The Crude Reality of Parenting and Human Trafficking
Far from being a brilliant film, Taken is not far from reaching cult movie status. Moreover, its financial success has surpassed all expectations, as Taken seems to have followed the trend of North American films financed by producers from all over the world.
Screenshot from the movie
The film's plot is rather simple. Brian Mills (Liam Neeson), a former CIA agent, whose years spent on missions led to a divorce, struggles to reconnect with his daughter, Kim (Maggie Grace). The girl now lives with her mother Eleanor (Famke Jannsen) and the latter's husband, who spoils them with overseas trips, expensive present and luxurious overseas trips.
Brian Mills (Liam Neeson) - Screenshot from the movie
The film starts smoothly and comfortably: Kim wants to go on a trip to Paris, and her father who does not think that a 17 year old should be traveling alone does not agree. Despite his fears, Brian takes his daughter to the airport and asks her to give him a call upon arrival in the French capital.
Eleanor (Famke Jannsen) and Brian - Screenshot from the movie
Once in France, Kim and her friend Amanda, meet a couple of guys with whom they share a taxi from the airport and who invite them to a party later that evening. Soon after reaching the apartment, they are kidnapped and Brian hears everything through her daughter's cell phone. One of the men finds the phone and during the short conversation that follows, Brian utters in a lion's voice one of those memorable lines that stick to your memory even after you forgot everything about the movie: [if you don't let my daughter go] "I will look for you, I will find you, and I will kill you."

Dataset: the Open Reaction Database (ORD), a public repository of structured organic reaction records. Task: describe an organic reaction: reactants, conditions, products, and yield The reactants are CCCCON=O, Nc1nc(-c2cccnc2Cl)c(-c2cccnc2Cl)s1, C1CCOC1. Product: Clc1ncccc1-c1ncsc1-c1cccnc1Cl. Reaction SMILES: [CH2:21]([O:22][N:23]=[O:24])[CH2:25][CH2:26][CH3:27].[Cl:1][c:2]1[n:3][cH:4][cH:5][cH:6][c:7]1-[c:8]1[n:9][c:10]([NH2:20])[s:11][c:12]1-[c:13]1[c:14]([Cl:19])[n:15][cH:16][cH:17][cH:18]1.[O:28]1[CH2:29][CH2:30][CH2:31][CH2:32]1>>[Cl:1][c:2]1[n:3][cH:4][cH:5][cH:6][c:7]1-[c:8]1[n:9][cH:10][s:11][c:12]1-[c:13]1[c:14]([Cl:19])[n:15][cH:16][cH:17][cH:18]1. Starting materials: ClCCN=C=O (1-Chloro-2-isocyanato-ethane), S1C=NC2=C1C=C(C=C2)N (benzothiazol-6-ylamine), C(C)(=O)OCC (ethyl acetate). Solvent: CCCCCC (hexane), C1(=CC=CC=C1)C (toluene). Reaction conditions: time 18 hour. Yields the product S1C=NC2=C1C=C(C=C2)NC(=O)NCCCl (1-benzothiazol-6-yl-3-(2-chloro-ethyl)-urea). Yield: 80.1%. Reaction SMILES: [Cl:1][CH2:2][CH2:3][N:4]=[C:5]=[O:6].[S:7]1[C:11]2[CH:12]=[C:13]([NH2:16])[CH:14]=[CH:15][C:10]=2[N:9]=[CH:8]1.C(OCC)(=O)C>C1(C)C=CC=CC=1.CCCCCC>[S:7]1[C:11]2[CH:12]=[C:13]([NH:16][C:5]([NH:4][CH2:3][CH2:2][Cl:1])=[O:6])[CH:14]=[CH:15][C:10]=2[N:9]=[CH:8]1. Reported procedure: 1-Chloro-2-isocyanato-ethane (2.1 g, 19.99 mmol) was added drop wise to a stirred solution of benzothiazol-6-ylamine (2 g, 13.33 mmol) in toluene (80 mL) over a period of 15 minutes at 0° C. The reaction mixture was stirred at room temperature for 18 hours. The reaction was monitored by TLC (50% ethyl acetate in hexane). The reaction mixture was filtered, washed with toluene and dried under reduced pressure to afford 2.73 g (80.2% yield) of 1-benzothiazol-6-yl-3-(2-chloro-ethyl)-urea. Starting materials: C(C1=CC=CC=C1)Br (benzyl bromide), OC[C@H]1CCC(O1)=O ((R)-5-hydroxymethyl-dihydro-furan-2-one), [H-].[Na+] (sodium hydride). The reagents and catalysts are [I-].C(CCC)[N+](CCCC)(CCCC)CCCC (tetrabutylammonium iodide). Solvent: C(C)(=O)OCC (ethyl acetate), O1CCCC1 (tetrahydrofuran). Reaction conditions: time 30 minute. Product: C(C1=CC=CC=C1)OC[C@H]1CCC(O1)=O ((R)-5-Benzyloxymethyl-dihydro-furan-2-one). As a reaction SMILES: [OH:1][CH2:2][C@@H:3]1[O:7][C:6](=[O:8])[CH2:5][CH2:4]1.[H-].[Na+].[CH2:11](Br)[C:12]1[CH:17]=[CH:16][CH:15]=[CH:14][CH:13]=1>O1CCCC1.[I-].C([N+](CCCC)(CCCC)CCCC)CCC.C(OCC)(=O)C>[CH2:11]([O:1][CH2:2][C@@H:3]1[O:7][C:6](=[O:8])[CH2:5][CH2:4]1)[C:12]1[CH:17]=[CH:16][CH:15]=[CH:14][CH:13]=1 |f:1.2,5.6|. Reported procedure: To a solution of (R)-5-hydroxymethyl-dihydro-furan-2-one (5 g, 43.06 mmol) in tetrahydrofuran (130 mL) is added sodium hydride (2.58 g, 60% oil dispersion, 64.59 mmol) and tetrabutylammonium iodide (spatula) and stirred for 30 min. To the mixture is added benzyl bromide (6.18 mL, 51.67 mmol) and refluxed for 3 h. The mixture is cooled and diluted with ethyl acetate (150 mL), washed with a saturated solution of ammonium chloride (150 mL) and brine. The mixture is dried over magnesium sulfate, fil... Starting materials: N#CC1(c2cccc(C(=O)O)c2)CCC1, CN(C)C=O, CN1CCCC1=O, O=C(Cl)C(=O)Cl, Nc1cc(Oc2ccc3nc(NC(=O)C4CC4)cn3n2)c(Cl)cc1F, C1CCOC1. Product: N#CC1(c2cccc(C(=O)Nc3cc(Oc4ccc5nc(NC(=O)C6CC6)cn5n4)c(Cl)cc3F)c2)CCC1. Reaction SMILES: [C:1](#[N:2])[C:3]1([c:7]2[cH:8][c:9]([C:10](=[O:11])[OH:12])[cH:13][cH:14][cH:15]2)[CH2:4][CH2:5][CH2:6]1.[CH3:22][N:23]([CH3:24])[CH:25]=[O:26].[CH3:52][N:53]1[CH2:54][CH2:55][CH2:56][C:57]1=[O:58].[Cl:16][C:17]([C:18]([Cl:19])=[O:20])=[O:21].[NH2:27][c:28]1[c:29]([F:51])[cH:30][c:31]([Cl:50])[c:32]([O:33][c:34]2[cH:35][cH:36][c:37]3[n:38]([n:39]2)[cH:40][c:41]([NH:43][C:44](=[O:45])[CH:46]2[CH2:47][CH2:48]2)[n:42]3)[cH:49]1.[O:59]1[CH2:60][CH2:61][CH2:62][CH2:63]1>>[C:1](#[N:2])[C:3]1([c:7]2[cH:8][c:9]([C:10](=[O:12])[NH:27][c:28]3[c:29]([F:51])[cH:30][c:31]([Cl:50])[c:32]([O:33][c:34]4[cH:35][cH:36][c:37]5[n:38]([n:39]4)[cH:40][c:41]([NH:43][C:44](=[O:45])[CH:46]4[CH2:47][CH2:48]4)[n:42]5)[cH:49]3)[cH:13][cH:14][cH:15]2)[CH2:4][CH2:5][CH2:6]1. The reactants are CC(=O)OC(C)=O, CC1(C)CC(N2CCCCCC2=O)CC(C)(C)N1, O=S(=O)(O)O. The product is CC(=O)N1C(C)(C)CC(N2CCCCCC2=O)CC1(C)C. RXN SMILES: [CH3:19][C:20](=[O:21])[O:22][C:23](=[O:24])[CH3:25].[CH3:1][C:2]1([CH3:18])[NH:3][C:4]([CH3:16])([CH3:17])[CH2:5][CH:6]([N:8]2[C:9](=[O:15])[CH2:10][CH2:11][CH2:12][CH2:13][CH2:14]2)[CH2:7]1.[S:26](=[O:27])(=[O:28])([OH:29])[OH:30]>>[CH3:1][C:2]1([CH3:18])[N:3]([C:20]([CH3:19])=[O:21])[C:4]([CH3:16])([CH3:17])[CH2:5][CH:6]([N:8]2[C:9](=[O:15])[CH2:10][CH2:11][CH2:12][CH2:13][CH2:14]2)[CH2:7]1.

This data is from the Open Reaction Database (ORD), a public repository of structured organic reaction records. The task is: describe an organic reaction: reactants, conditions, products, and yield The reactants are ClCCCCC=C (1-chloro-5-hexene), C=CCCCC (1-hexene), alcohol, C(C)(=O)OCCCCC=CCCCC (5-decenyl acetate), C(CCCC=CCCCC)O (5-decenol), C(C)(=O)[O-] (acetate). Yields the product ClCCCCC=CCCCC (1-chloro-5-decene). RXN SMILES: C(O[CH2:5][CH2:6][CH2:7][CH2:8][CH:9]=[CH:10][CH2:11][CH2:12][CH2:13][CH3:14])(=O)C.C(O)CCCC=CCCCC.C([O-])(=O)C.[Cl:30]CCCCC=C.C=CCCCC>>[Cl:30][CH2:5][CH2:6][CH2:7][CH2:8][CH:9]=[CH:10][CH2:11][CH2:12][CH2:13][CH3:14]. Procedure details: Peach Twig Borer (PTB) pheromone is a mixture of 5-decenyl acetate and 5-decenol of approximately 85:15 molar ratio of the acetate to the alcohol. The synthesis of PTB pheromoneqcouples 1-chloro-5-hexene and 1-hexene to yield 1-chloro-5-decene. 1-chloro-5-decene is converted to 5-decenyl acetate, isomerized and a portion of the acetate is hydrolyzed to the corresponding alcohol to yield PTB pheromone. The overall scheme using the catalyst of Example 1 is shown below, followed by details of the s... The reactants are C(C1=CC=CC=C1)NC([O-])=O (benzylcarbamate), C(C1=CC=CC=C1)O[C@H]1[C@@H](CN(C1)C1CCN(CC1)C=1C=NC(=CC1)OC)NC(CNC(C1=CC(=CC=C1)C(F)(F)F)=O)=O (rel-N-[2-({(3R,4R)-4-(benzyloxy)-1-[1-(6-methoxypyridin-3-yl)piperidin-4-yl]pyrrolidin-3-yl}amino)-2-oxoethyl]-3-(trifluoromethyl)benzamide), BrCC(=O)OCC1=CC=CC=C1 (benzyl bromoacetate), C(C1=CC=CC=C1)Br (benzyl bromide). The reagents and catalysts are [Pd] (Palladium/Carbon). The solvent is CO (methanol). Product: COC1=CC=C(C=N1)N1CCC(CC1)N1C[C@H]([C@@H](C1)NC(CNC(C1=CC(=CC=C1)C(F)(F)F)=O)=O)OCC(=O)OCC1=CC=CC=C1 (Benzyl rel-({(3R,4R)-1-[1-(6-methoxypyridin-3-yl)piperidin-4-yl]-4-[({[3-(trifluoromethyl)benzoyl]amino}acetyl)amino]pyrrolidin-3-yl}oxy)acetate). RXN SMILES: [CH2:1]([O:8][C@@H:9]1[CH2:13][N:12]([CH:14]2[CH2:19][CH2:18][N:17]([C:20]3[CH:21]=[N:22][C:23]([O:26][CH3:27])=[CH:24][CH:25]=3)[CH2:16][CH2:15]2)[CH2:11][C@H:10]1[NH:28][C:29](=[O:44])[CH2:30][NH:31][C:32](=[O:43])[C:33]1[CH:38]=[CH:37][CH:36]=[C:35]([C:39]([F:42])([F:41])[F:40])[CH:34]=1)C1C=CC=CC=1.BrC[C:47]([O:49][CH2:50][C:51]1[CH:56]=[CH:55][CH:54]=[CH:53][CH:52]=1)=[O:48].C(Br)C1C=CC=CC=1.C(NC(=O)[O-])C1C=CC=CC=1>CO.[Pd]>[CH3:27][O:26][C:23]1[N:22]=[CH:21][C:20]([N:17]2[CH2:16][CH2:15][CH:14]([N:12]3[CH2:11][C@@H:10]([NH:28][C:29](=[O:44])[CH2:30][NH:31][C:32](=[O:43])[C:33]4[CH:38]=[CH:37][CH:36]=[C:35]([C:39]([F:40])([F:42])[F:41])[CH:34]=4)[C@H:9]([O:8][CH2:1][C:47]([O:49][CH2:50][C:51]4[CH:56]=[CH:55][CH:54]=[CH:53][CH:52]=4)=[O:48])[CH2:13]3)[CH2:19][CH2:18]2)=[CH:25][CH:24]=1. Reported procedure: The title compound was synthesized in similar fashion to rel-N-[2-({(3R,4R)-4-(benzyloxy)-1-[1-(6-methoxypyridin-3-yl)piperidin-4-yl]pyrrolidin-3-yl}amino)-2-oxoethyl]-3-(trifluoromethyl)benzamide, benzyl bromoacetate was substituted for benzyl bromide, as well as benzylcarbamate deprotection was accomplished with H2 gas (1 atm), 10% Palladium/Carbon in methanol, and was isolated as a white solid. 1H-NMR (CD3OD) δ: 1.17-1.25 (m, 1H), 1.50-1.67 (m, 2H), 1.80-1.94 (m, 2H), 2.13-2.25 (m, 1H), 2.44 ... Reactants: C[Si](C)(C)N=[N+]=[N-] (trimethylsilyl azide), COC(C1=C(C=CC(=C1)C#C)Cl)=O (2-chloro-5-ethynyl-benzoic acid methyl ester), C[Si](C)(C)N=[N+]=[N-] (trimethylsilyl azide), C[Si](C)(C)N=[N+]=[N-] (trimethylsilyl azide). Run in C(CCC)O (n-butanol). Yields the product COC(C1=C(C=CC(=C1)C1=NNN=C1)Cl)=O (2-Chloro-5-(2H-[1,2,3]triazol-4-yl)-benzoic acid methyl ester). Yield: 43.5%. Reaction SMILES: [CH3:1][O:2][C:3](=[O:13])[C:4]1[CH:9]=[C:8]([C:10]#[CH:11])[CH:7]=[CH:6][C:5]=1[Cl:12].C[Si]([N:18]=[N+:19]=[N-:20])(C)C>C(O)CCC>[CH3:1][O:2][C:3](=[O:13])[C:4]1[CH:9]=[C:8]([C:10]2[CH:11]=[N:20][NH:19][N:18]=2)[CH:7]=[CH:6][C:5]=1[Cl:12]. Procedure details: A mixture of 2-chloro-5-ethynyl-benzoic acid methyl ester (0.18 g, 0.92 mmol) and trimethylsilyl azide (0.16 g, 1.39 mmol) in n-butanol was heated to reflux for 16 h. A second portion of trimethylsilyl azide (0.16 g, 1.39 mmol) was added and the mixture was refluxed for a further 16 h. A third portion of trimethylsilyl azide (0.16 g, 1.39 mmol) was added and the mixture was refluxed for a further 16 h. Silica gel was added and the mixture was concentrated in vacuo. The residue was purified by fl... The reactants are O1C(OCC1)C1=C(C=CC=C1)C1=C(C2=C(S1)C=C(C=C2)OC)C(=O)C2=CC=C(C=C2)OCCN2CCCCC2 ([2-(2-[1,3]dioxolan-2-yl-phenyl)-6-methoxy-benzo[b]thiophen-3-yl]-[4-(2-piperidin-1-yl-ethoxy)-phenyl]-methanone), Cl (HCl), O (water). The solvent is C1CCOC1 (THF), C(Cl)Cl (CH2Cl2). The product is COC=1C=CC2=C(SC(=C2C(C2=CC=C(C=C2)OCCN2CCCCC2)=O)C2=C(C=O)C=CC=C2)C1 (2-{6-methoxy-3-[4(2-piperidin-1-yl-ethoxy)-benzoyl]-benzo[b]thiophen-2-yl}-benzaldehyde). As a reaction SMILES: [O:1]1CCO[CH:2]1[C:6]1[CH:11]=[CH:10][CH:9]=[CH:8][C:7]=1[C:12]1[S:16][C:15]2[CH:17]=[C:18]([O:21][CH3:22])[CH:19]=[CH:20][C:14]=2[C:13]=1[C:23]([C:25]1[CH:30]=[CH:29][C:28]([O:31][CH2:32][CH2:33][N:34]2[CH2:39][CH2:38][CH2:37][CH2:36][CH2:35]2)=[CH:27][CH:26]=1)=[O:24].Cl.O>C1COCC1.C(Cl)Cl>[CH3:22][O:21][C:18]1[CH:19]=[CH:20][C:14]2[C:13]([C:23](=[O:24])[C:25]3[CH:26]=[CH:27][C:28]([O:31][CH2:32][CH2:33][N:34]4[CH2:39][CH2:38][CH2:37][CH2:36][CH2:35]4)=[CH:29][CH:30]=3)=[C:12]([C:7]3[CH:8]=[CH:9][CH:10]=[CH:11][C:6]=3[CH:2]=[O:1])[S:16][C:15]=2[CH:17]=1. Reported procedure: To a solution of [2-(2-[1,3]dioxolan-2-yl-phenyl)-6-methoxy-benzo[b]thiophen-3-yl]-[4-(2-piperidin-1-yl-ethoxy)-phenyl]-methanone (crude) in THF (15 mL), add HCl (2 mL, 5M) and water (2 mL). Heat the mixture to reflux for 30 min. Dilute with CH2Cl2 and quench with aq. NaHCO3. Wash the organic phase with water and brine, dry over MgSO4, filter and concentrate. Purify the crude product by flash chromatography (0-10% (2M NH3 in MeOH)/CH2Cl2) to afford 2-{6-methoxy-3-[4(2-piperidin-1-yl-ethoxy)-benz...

Well, such a speech would scared us all, but not on human trafficking gangster from another end of the world. The rest of the movie follows Brian's adventures to find and liberate his daughter.
Although this is how it sounds, Taken is not solely another action movie featuring many shootings, a lot of fights and car races. There are enough of those, but the real drama lies in the reality of human trafficking. The movie is yet another warning signal referring to a phenomenon that happens every day all around the world. Thousands of women disappear and are forced into prostitution, drugs, turned into profit and sold as consumables. Actually, during Brian's chase, he gets to attend such an auction disguised as a waiter. The scene's final phrase has a very somber and sad connotation. Referring to the girls who were abducted and sold, a robotic voice announces the bidders: "You can retrieve your purchases from the end of the hall."
Kim (Maggie Grace) - Screenshot from the movie
Although directed by the well known French producer Luc Besson, the movie does not feature all the abstract art and naturalism characteristic to the French cinema. Another good point: the realism with which the whole situation is depicted. The soundtrack is very good, too. It is made up of several electronic pieces, but each one is suitable for the scene it accompanies.
All in all, Taken is not a popcorn movie and it is worth spending an evening watching. A word of advice: watch Taken 2 afterwards. The story goes on.